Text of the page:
Intelligence in the age of the internet

CNET is running a series of articles on the kind of intelligence required for the world of changing technology. The first installment starts thusly:

Today, terabytes of easily accessed data, always-on Internet connectivity, and lightning-fast search engines are profoundly changing the way people gather information. But the age-old question remains: Is technology making us smarter? Or are we lazily reliant on computers, and, well, dumber than we used to be?

The article's answer is that different skills don't mean different reasoning and learning. Not unexpected, since business' focus in the wake of technological change is always training and retraining the same minds for different skillsets.

The main idea is how memory is less necessary when you have devices to keep track of things for you. I suppose if Sherlock Holmes' theory of mind is right, that means we should be able to fill up our minds with deeper thoughts:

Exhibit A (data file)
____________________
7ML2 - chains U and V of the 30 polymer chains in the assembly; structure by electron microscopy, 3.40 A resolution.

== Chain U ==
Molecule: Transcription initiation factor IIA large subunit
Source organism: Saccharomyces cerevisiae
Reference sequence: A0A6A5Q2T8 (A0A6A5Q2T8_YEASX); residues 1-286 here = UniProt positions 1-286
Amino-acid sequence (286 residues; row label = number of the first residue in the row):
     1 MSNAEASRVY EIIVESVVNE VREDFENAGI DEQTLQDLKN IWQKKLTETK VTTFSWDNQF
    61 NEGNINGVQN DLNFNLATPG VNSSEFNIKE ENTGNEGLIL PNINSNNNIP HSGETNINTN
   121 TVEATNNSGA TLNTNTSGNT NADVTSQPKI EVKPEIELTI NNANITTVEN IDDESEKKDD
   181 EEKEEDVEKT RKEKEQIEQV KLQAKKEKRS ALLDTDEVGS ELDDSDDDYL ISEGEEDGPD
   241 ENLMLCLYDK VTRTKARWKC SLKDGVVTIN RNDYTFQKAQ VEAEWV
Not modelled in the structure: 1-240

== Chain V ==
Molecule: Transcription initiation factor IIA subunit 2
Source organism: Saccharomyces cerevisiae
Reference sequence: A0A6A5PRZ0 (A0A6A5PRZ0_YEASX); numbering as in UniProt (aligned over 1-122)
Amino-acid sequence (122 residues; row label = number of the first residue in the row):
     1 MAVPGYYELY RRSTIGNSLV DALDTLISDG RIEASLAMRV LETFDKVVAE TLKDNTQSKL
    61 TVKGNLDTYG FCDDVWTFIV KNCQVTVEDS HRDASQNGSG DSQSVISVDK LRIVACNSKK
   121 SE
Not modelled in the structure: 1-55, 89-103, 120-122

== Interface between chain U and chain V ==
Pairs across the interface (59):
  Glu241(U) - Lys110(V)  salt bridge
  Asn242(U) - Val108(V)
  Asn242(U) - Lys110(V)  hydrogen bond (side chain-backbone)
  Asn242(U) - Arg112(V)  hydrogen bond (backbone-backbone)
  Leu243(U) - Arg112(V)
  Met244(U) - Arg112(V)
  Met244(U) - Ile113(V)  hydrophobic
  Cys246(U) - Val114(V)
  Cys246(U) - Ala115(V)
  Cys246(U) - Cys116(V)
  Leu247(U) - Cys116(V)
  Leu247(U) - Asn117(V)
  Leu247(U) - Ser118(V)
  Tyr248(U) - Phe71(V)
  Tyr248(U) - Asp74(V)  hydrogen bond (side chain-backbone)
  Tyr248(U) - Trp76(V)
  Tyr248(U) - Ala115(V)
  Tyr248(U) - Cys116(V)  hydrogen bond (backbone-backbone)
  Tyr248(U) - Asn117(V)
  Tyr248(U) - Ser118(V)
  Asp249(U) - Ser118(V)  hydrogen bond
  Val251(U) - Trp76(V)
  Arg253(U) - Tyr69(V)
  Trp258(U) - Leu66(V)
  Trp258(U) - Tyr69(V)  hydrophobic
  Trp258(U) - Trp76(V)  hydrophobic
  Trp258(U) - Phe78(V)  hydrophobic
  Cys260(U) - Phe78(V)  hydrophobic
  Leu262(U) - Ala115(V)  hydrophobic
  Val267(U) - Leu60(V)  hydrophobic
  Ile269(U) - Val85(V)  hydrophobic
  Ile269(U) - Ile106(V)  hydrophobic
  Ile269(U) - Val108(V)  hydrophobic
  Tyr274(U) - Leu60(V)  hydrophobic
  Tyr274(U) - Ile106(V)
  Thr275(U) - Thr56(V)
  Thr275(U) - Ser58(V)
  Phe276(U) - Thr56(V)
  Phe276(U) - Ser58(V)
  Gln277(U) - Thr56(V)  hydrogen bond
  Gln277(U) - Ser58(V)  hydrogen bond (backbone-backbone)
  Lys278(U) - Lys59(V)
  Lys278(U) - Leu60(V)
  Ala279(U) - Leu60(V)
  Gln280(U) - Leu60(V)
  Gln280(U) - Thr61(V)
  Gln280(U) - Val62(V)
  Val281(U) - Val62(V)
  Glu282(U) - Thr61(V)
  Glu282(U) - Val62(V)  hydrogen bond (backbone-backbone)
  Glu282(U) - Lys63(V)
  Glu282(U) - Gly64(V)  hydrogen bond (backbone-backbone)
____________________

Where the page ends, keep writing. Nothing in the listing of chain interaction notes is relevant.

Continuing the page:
"It's true we don't remember anything anymore, but we don't need to," said [Jeff] Hawkins, the co-founder of Palm Computing and author of a book called "On Intelligence."
"We might one day sit around and reminisce about having to remember phone numbers, but it's not a bad thing. It frees us up to think about other things. The brain has a limited capacity, if you give it high-level tools, it will work on high-level problems," he said.

Of course, this presupposes that the brain isn't full of cognitive adaptations that now lie fallow and useless in today's high-tech world. Or get filled with videogames and movies. I guess these fall under the Everything Bad Is Good for You theory.

I wonder what you would call a specialized cognitive adaptation that could be readily reprogrammed in different cultures for different purposes?